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“The survival of Jewish civilization will not be secured by merely material means. Physical institutions are vulnerable to physical force… A book can be burned, but a word cannot be burned and neither can a concept.”
- Mr. Leon Wieseltier
  

 

Special Closing Event: In Praise of the Book

Dance performance at the closing event, “In Praise of the Book”
Photo Credit: Hadrien Daudet

 
Various creative thinkers and leaders discussed their love of books and the place of books in their lives as writers and as readers.

Brig. Gen. (Res.) Yair Cohen spoke with former President Shimon Peres about his love of books and his thoughts about the “People of the Book.”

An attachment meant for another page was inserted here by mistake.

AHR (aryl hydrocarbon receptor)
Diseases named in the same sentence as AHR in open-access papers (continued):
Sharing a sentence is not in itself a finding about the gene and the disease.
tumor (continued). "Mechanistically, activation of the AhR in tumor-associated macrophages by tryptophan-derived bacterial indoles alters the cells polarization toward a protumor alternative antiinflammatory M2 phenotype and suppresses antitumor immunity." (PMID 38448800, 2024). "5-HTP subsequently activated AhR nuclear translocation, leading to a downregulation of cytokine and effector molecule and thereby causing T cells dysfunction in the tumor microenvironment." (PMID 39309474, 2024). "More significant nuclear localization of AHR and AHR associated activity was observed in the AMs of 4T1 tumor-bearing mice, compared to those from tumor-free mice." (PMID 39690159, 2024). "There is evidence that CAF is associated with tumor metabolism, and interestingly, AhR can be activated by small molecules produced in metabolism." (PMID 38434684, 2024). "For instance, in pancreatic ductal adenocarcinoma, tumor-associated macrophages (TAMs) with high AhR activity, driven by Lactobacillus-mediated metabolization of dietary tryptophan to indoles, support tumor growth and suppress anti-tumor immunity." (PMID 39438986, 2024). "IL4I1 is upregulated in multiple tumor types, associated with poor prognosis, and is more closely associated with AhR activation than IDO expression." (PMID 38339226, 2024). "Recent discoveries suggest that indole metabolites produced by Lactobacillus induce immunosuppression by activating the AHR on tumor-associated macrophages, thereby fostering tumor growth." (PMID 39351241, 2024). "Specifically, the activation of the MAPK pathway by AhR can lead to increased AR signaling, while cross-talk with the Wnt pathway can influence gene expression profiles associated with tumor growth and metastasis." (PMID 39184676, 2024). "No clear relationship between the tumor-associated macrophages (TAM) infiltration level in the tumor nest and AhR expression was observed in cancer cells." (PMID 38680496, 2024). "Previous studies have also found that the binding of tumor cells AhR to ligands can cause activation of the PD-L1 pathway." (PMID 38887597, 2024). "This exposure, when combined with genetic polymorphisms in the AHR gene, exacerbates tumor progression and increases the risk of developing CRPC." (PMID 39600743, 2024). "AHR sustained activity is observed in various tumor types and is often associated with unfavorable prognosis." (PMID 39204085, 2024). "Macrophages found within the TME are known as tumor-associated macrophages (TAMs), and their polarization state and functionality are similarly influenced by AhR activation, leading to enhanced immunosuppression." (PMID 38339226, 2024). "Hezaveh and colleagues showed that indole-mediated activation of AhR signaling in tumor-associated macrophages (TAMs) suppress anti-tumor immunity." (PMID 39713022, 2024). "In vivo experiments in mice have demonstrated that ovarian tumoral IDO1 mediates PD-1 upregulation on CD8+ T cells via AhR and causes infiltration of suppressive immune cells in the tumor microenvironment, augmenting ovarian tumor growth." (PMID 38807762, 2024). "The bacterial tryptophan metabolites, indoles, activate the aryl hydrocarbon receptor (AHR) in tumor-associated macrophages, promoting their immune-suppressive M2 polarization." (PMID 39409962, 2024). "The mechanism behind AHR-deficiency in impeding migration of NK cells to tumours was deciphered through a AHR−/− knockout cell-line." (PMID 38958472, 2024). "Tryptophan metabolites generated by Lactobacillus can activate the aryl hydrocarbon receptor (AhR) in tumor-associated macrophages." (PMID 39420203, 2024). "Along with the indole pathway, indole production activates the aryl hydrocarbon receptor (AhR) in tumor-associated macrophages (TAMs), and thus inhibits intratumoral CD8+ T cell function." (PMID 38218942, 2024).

Other participants included poet Agi Mishol, Prof. Moshe Halbertal, Rabbi Yuval Cherlow, and musician Yoni Rechter.

 
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“I am hopeful that the convening in Jerusalem of the Global Forum of the National Library of Israel will become a regular event in the life of our nation. The shared contemplation of books and their connection to the pressing issues of our day is critical to our identity and to our common future.”


- Mr. Shimon Peres, the Ninth President of the State of Israel

“At our house we almost never asked each other, 'How are you?', we asked, 'What are you reading now?' And we didn't ask, 'What are you doing tomorrow?', we asked, 'What will you read tomorrow?' My sweetest childhood memories involve books.”

 

- Ms. Zeruya Shalev


“Writing is the most twisted road to be loved.”

 

- Read by Ms. Agi Mishol from her poem "Lichtov"

Key Recommendations Raised in the Course of the Forum's Deliberations

Participants of the Inaugural Gathering of the Global Forum in the National Library courtyard.
Photograph: Hadrien Daudet